The sixth annual Southern Gila Water Festival is coming May 2, so in preparation for the educational event, organizers are seeking volunteers to help.
Volunteer training will take place on Tuesday, April 30 at Bullion Plaza.
“It’s a lot of fun,” Christopher Jones of the UA College of Agriculture and Life Sciences said. “We’ll have four stations and expect more than 300 kids. It’s part of the curriculum they teach in class and then they come out for a field day.”
The festival is designed to instill “a deeper understanding of water in the earth system and Arizona’s water resources to celebrate science and water stewardship, features hands-on learning activities for students.”
The curriculum has been designed for fourth grade students throughout the state and teaches them about different aspects of the hydrological cycle, technological water management and the importance of conservation.
According to Jones, there are four specific parts to the curriculum, the first is technology and conservation; second is watersheds; third is groundwater and the fourth is the water cycle.
Teachers are trained to prepare students for the event through professional development that brings modern learning techniques and STEM (science, technology, engineering and mathematics) into the classroom.
Students are surveyed both before and after the festival in order to gauge the effectiveness of the curriculum and assess what they learn from the festival.
We teach water conservation and technology, how to conserve at home, and they learn about watersheds and the water cycle,” Jones said. “We show them pictures or people carrying water on their heads to show them the importance of technology.”
The curriculum is designed by Arizona Project WET (water education foundation). In 1989, Arizona was the third state to adopt the program that started in Montana. The initial success of the program led the U.S. Bureau of Reclamation to fund its development and now Project WET is in all 50 states and has an international network that encompasses 19 countries.
Jones has acted as a facilitator for the program through the Water Resources Research Center, a branch of UA Cooperative Extension.
The water festival also partners with organizations such as the Arizona Water Company, which supports the program with financial contributions as well as volunteers.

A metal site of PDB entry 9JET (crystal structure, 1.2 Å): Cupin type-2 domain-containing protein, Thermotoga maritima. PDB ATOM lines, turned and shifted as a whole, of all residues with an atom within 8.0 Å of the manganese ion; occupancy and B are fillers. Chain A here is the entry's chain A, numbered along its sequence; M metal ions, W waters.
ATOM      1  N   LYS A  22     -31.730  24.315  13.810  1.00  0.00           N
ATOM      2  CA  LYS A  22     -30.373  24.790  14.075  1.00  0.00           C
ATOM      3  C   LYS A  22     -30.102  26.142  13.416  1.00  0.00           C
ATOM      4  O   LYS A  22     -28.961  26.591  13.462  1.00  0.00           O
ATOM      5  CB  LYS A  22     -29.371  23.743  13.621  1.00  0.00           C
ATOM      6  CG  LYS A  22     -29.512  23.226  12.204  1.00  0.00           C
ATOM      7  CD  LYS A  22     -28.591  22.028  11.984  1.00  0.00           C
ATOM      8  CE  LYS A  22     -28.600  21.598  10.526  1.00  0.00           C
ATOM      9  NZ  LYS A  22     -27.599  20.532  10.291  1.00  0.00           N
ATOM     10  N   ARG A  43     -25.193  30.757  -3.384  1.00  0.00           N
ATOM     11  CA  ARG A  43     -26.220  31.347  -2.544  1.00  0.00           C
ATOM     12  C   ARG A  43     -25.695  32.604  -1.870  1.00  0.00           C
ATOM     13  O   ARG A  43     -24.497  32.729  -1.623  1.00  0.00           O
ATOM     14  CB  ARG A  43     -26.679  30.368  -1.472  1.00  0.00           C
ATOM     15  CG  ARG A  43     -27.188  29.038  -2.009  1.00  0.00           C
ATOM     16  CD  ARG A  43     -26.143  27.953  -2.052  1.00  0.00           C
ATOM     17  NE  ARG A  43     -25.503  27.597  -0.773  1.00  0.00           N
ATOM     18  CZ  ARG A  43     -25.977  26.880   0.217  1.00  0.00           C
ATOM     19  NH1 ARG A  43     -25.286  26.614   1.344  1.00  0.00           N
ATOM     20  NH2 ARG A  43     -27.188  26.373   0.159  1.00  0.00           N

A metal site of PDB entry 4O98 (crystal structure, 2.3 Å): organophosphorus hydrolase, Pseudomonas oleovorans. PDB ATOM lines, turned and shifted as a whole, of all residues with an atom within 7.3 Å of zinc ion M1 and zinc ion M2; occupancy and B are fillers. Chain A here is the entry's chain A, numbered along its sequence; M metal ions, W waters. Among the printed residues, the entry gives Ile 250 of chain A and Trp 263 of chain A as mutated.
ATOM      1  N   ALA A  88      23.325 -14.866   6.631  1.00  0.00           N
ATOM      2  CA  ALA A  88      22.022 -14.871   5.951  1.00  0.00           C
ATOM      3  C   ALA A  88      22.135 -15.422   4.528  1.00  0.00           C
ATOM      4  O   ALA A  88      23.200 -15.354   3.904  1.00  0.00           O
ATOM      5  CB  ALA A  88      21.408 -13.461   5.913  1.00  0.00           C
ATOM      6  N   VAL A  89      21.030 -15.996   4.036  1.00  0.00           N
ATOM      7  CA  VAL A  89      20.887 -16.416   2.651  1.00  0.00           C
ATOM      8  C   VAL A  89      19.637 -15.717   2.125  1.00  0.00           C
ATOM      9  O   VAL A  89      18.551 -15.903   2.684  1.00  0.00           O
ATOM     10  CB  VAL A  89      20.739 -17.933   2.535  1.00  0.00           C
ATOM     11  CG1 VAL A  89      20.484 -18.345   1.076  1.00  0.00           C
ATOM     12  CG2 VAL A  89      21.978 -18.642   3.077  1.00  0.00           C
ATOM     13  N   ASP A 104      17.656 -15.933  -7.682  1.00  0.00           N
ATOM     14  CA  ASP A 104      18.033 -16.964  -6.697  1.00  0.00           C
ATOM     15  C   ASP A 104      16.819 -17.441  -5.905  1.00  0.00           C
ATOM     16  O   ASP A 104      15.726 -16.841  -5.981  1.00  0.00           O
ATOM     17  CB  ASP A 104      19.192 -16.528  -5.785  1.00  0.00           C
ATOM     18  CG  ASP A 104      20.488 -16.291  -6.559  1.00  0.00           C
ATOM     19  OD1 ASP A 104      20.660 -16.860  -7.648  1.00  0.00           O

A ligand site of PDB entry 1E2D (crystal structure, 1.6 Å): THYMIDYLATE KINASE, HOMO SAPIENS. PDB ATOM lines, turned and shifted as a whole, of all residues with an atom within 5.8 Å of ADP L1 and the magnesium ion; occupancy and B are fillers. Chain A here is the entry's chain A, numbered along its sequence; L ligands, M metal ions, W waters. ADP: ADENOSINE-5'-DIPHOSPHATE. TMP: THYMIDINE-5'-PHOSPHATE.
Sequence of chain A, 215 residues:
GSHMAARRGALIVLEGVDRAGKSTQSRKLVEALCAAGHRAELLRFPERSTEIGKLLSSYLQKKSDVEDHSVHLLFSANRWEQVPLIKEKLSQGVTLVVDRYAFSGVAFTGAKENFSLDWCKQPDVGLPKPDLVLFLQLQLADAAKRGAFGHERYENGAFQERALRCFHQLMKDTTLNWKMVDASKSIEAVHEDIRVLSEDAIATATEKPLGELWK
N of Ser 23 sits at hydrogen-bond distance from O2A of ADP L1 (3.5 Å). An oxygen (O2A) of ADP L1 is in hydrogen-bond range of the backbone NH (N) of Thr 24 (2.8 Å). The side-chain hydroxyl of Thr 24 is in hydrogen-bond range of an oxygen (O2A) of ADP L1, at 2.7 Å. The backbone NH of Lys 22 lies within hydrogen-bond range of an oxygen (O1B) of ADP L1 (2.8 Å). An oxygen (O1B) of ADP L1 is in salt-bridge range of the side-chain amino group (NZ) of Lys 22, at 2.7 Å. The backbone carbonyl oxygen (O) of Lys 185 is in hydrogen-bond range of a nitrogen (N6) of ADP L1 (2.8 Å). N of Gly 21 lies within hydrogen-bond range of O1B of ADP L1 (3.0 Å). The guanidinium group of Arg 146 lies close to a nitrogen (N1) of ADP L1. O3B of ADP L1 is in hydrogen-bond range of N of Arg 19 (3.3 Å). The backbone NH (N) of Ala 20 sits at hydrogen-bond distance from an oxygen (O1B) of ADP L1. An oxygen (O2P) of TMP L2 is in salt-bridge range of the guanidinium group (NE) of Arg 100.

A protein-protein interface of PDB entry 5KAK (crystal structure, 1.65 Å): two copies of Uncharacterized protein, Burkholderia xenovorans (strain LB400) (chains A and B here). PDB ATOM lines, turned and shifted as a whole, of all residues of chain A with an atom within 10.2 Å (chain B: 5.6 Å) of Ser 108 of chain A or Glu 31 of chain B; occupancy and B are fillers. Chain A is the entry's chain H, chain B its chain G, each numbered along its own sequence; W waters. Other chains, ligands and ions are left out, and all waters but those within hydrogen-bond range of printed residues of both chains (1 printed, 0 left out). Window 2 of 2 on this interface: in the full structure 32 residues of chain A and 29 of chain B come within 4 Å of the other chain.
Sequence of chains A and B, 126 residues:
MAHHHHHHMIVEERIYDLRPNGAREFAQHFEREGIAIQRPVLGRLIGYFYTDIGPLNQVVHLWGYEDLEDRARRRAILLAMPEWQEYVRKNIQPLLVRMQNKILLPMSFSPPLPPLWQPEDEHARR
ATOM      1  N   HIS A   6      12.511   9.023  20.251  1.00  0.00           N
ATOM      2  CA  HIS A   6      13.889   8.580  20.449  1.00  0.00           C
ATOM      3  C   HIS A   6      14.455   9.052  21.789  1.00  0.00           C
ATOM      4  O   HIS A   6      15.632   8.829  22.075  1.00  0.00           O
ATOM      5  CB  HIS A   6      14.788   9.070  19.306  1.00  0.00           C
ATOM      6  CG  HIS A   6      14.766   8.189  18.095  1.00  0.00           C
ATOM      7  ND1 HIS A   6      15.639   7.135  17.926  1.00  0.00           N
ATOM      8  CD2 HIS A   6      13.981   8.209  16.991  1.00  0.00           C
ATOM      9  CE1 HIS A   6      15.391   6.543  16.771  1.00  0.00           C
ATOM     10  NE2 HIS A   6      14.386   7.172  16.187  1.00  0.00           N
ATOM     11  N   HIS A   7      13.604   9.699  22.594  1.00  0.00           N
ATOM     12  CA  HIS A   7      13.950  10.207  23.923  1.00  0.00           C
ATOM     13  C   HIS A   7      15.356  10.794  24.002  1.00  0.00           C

“We strongly support project WET,” Freddy Rios, local manager for Arizona Water Company, said. “We have to educate our youth about water and how it changes forms.”
The water company works closely with the schools and provides training for volunteers.
“Education is the main goal: People need to realize the importance of it,” Rios said. Our population is growing and we have to watch our water.”
Rios added that “There are never too many volunteers,” so to that end, there will be a special training taking place on Tuesday, April 30, from 9-11 a.m., at Bullion Plaza, 150 N. Plaza Circle, Miami.
There are several volunteer opportunities from preparing lesson materials, helping with set-up, facilitating lessons or greeting students. Volunteers will teach water lessons to nearly 300 students and lunch and snacks will be provided throughout the day.
For more information about volunteering, contact [email protected], or sign up at arizonawet.arizona.edu/SGilaVolunteer.
The festival will take place on Thursday, May 2, from 8:30 a.m. to 1 p.m., at Harbison Field, 1270 E. Cedar St., Globe, below Copper Rim Elementary School.
For more information, contact Julie Hasty at [email protected]
“We appreciate getting more of the community involved,” Jones concluded. “It would be great to see more community involvement. I’ve been involved since the beginning.
Any organization interested in being part of water education in Arizona, can also contact the Water Festival Team at [email protected] for more information.
Other sponsors include Freeport McMoRan, Capstone Pinto Valley Mine and Carlota Copper.
For information about Project WET, go to arizonawet.arizona.edu.